As New York City Struggles to Define Electric Bicycles, It Continues to Impose High Fines
Electric bikes and motorized scooters have been receiving media attention in recent months as New York City grapples with conflicting laws, accusations of discrimination, and the persistent transportation problems that plague the city. New York City Mayor Bill de Blasio has taken on the city’s traffic issues as a personal crusade of sorts, typically by imposing stricter regulations and high fines for motor vehicles. Considering the Mayor’s focus on alternative transportation, the recent crackdown on motorized scooters and electrics bikes has been perhaps one of de Blasio’s more controversial expansion of his Vision Zero program, which has be responsible for higher fines and punishments for traffic violations in the city.
Sorting Through the Definitions of Bikes, E-Bikes, and Scooters
With respect to the variety of bicycles and scooters, however, the laws are more confusing compounded with slow progress in clarifying the rules of the road. Both motorized and non-motorized forms of transportation are governed by legal definitions under separate state and city law. In addition, distinctions are made on whether the transportation needs to be licensed or not.
Under the New York State Vehicle and Traffic Law, a bicycle is any two- or three-wheel device that is driven solely by human power. No license is required. Bike riders, however, are required to follow the rules of the road just like motor vehicles. Designated bike lanes and paths are for the exclusive use of bicyclists. In addition, human-powered pedicabs follow the same rules as bicyclists except that they must also be licensed by the city and pedicab drivers must be trained in the laws. This definition is necessary since anything that does not fall under the legal category of bicycle is governed by different laws.
Once any type of mechanical propulsion becomes involved, the rules change. Mopeds and seated scooters, for instance, are considered to be miniature motorcycles with a maximum travel speed of forty miles per hour. Since they can only be used on public roads by state law, they require a license to operate and the vehicle must be registered. They are not considered electric bicycles as that term has evolved.
Electric-bicycles—also called “e-bikes”—and motorized scooters are the devices that become tripped up by the state legal definitions. An e-bike is simply a bicycle with a motor. Since New York State will not register these types of bicycles, they cannot be used on the roadway. At the same time, bike lanes and paths are restricted to human-powered vehicles only. In effect, e-bikes are banned from use in New York City. Anyone caught using an e-bike can be subjected to a fine up to $500 dollars and having the e-bike confiscated by the police.
Motorized scooters have a more explicit definition under New York City Administrative Code and are banned outright in the city. Any wheeled device with handlebars that is powered by an electric or gasoline motor without human power and is not capable of being registered by the New State Department of Motor Vehicles is considered a motorized scooter. That second restriction—not being able to be registered—is what differentiates a motorized scooter from mopeds or a traditional seated scooters that are allowed on roadways. The well-known Segway, for instance, is considered a motorized scooter, and, therefore, banned in the city.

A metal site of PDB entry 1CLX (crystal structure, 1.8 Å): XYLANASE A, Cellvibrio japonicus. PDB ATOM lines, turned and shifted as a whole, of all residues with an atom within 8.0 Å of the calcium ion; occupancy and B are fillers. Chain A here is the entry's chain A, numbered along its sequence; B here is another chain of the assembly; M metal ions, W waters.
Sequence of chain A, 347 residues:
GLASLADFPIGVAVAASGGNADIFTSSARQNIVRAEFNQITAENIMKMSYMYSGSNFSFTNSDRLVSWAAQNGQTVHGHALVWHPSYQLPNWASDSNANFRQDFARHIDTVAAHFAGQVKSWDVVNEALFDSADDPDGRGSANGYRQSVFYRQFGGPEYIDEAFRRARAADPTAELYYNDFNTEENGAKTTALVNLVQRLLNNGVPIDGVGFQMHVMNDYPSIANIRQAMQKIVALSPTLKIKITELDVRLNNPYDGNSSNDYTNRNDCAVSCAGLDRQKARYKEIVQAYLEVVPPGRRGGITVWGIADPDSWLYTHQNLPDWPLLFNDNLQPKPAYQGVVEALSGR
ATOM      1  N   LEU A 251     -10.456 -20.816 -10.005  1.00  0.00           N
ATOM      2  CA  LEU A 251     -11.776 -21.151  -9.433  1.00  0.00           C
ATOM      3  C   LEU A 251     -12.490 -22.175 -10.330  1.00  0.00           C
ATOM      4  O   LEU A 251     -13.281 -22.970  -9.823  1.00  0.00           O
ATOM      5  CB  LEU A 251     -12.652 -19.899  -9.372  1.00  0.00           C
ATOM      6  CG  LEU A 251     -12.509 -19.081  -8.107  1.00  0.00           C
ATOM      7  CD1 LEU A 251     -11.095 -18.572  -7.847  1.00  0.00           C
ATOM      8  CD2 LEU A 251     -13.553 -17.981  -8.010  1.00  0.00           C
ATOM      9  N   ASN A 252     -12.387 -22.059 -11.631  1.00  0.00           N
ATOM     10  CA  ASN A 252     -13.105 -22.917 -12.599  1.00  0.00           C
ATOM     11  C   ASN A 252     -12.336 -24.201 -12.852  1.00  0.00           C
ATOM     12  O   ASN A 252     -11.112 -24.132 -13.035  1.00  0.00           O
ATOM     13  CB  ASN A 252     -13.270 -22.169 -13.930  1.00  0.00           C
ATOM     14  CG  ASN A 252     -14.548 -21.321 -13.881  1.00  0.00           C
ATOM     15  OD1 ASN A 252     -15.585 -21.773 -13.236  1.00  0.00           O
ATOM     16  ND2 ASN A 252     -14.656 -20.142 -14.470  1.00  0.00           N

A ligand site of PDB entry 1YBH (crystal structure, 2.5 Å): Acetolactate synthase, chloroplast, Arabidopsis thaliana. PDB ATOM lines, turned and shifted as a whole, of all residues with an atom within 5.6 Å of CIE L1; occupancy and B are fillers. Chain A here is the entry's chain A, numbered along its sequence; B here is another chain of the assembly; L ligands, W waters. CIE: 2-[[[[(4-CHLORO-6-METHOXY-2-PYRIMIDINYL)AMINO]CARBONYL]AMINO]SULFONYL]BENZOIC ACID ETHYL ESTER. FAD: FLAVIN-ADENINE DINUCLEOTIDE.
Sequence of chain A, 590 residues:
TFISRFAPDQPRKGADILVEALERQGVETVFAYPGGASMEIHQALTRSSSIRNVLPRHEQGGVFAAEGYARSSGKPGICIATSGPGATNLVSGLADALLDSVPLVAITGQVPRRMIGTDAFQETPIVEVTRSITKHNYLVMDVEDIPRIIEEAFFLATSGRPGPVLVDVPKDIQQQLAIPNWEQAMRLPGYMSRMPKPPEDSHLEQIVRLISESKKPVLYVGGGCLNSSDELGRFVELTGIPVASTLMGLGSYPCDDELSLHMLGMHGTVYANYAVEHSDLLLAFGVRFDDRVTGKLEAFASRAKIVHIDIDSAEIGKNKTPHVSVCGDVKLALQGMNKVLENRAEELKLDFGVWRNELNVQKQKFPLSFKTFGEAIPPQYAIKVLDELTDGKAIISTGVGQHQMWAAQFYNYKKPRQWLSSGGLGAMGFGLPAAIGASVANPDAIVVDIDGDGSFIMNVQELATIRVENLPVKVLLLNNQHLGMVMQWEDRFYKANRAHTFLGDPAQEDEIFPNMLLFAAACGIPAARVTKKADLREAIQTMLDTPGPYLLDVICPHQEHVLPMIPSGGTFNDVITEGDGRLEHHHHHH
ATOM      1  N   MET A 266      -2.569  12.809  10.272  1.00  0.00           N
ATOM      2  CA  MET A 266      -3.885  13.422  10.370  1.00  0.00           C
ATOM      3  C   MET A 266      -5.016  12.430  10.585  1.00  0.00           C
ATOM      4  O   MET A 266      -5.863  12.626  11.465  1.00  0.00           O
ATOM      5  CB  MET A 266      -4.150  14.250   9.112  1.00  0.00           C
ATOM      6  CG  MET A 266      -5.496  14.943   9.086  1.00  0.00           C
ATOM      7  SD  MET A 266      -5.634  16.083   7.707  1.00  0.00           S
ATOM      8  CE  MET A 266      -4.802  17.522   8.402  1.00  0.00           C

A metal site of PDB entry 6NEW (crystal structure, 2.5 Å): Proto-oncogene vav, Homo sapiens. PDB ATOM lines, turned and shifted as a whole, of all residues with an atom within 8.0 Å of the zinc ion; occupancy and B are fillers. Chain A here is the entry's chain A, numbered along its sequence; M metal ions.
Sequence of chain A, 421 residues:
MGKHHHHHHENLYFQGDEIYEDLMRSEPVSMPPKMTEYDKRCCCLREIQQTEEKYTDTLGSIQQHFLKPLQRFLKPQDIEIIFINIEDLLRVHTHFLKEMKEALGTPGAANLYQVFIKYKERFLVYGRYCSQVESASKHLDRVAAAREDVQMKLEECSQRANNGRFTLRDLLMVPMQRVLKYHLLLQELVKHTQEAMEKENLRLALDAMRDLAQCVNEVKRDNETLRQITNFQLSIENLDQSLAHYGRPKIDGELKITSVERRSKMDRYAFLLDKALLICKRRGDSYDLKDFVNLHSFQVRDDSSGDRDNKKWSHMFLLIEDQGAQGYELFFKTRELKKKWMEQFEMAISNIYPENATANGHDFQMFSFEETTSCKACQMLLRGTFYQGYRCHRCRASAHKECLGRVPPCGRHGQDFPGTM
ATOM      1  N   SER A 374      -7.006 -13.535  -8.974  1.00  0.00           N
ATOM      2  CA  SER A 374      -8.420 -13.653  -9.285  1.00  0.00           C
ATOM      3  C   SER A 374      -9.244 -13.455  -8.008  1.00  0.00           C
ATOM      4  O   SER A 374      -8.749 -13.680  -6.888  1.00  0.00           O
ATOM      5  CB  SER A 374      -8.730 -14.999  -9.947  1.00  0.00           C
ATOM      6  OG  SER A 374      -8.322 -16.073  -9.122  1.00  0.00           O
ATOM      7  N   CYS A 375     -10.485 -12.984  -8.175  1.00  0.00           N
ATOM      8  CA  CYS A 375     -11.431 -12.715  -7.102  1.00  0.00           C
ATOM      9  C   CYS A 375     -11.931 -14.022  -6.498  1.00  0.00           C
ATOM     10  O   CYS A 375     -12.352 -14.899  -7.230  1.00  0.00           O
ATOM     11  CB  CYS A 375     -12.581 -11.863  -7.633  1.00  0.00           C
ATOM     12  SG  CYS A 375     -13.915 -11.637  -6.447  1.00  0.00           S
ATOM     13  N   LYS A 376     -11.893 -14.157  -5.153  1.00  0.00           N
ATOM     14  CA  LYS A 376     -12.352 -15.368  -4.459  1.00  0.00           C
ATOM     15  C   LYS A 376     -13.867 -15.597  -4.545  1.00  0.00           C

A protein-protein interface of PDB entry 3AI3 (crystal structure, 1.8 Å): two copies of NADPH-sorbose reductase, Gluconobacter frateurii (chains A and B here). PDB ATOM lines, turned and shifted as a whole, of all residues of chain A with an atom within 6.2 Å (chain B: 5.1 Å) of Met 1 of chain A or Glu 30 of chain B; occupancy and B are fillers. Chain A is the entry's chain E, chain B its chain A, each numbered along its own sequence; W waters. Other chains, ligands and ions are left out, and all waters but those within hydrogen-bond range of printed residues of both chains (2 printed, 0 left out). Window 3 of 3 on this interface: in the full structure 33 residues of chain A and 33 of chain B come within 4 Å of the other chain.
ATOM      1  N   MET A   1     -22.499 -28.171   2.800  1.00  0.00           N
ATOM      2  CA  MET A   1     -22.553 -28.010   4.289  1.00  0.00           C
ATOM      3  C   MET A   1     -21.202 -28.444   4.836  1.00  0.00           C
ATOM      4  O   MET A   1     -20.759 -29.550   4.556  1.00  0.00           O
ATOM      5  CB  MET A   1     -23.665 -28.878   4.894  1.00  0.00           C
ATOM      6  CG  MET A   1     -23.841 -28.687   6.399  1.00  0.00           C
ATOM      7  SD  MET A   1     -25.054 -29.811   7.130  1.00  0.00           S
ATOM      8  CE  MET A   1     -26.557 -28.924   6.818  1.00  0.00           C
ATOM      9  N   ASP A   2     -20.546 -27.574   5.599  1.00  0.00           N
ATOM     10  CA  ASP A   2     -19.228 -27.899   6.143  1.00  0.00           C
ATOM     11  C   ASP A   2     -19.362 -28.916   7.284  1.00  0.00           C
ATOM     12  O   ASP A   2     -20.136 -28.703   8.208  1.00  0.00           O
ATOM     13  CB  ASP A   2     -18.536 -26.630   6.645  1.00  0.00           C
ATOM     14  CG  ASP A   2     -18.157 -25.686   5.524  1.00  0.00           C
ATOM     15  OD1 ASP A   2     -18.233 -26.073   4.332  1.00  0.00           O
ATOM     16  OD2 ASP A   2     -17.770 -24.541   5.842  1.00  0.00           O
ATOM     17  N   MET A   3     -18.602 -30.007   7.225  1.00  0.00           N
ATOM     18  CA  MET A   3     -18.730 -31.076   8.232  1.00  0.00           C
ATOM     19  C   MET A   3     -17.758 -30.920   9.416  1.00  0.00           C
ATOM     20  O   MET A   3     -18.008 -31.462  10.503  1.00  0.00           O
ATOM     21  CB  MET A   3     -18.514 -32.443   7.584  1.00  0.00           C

Laws for E-Bikes and Motorized Scooters Are Confusing
With advancing technology, defining what is and is not a motorized scooter has become a challenge. Hoverboards, which operate much like the Segway, have a motor, but no handlebars, an explicit defining characteristic under the code. Yet, the NYPD claims they are also prohibited in the city, and violators can be subjected to the same $500 fine.
In October 2017, de Blasio announced a crackdown on e-bikes of all kinds, whether fully motorized or motorized with human-assisted pedaling. The business community responded in anger, noting that delivery workers, a primary population that uses the human-assisted e-bikes, were unfairly targeted by the new enforcement. Pointing out that reducing vehicular traffic in the city has been a major priority for the mayor, the ban effectively would put delivery workers back in vehicles, putting more pressure on traffic.
De Blasio relented in April 2018, directing the Department of Transportation to clarify that bikes that recharge batteries through pedal assistance and do not go more than 20 miles per hour are permissible to use. Any e-bike, whether human-assisted or not, that can operate without human power remains banned. The distinction, for clarity, is that a motor that boosts speed while pedaling is allowed, while a motor that operates independent of human assistance is not.
With the ongoing traffic congestion in New York City and the looming shutdown of the L train tunnel scheduled for 2019, the city needs to address its traffic problems in ways other than imposing fines. With the move to encourage more bicycles of all kinds in the city, outdated definitions of transportation need to be fairly assessed. The mayor’s reversal on pedal-assisted bicycles is a step in the right direction, but the laws continue to need more clarity on the city and state level.
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